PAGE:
Change is hard, especially when you’re not expecting it.
Our bus driver Russell has a saying that I hear him repeat often, “we Brisby’s fear change.” And I guess in some ways we all do. It’s not that we don’t want things to change, it’s usually that the way things are is familiar and most of us have a bit of a fear of the unknown. But whether we like it or not, in time, things always change.
Indy and I made a trip home to Indiana earlier this month to visit Joey’s mom and sisters and to be there to remember her… that particular Saturday, March 4th was seven years to the day since Joey had passed away. So I wanted to spend it there, in the place where she last was. Where we were last all together.
We got there on Friday afternoon and while Indy spent the evening with her Grandma and cousins, I went with two of Joey’s sisters and their families to dinner at Lahode’s… a wonderful steakhouse we all love, where we got to have a nice meal together and catch up on life over the last six months or so.
When we’re in Indiana, I always stay at Joey’s mama June’s farmhouse, a place that holds many many wonderful memories for us. It’s not just the home where Joey was raised, over the last twenty years, it’s become my home too. In a lot of ways, it’s where I’m from too. It’s the home that I never had to come home to.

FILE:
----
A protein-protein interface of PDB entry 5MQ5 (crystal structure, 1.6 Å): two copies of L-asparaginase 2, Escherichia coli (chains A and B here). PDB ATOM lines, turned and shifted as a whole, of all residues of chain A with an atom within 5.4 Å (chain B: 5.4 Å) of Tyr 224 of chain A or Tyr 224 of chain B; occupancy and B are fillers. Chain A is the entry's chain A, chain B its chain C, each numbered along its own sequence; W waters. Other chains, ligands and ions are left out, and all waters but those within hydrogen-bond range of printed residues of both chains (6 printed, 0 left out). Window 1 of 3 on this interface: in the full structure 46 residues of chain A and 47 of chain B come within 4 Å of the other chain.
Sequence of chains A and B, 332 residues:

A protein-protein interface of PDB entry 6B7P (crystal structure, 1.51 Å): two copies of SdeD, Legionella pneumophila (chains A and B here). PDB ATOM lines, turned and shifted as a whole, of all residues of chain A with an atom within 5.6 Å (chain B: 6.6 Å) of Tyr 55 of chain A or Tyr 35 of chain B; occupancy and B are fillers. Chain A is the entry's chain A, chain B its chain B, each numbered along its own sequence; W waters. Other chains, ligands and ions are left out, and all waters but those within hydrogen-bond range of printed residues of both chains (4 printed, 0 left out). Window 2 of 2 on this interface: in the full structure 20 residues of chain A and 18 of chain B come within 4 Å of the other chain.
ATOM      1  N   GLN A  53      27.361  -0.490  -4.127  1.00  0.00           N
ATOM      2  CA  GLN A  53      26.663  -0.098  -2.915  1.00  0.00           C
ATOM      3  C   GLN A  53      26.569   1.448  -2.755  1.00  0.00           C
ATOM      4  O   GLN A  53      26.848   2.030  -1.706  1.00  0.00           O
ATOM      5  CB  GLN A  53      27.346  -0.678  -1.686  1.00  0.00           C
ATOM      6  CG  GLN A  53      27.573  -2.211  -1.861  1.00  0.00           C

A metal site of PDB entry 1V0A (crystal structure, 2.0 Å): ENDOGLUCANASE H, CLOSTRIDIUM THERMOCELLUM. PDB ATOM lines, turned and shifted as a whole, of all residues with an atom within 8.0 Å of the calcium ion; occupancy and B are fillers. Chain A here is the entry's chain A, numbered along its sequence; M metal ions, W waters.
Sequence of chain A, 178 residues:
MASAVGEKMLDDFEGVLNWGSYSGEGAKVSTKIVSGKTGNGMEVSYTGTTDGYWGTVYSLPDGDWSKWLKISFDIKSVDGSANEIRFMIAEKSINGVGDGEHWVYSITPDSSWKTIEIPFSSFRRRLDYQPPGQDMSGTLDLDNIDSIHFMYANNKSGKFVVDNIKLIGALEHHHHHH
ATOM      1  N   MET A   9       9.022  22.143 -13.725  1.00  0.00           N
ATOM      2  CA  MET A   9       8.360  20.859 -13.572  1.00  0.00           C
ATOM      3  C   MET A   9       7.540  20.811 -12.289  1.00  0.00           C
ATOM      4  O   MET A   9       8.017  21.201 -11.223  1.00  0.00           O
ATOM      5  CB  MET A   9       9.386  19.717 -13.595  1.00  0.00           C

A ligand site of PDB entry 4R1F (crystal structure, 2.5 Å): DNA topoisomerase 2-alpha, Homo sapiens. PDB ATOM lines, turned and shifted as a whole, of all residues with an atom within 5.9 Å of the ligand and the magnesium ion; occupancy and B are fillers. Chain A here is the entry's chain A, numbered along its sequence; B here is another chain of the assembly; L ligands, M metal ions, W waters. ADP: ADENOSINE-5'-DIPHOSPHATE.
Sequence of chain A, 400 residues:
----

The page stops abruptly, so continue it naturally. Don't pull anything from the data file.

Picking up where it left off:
Indy loves being there too. And getting to spend time with her aunts and cousins and of course, her Grandma.
That Saturday morning, Indy, June, and I drove to town to have coffee and a donut at the local bakery. On the way though, I noticed that Justin’s cross was missing from the side of the road. At first, I thought I must’ve been mistaken and just missed it, but when I asked Joey’s mama about it, she said that the farmer there had on occasion bumped it, and so she took it down. This caught me off guard because I know Joey’s dad Jack would never have let that happen. He checked on and painted it yearly, and made sure it was always there to remember the spot where they lost their only son. It’s a big part of the history of Joey’s family. It was the spot that Joey and I walked to that night in April 2002 where I proposed to her. I knew that spot meant that much to her.
So to see it missing was strange. Something that I could hardly wrap my head around. It’s always been there. But Joey's daddy passed away about two years ago, and I guess with him, the need to keep it up anymore.